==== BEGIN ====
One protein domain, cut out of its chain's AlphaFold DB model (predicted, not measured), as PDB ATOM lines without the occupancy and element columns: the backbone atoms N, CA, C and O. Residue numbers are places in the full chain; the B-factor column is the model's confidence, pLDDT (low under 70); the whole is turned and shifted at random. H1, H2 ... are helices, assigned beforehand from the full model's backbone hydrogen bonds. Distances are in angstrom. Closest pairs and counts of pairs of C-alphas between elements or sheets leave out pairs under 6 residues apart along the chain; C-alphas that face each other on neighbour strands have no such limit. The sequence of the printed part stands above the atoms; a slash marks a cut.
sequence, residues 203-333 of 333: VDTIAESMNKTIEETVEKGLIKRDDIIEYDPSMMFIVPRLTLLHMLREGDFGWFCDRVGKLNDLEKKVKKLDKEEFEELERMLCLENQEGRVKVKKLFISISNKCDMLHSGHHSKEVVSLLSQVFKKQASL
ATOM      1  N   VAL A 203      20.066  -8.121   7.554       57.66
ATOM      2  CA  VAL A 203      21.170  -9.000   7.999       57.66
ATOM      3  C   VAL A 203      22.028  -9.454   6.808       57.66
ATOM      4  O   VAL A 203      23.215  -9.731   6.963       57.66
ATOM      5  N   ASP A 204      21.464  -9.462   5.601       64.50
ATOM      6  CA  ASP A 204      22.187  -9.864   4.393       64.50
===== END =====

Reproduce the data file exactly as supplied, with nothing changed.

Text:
One protein domain, cut out of its chain's AlphaFold DB model (predicted, not measured), as PDB ATOM lines without the occupancy and element columns: the backbone atoms N, CA, C and O. Residue numbers are places in the full chain; the B-factor column is the model's confidence, pLDDT (low under 70); the whole is turned and shifted at random. H1, H2 ... are helices, assigned beforehand from the full model's backbone hydrogen bonds. Distances are in angstrom. Closest pairs and counts of pairs of C-alphas between elements or sheets leave out pairs under 6 residues apart along the chain; C-alphas that face each other on neighbour strands have no such limit. The sequence of the printed part stands above the atoms; a slash marks a cut.
sequence, residues 203-333 of 333: VDTIAESMNKTIEETVEKGLIKRDDIIEYDPSMMFIVPRLTLLHMLREGDFGWFCDRVGKLNDLEKKVKKLDKEEFEELERMLCLENQEGRVKVKKLFISISNKCDMLHSGHHSKEVVSLLSQVFKKQASL
ATOM      1  N   VAL A 203      20.066  -8.121   7.554       57.66
ATOM      2  CA  VAL A 203      21.170  -9.000   7.999       57.66
ATOM      3  C   VAL A 203      22.028  -9.454   6.808       57.66
ATOM      4  O   VAL A 203      23.215  -9.731   6.963       57.66
ATOM      5  N   ASP A 204      21.464  -9.462   5.601       64.50
ATOM      6  CA  ASP A 204      22.187  -9.864   4.393       64.50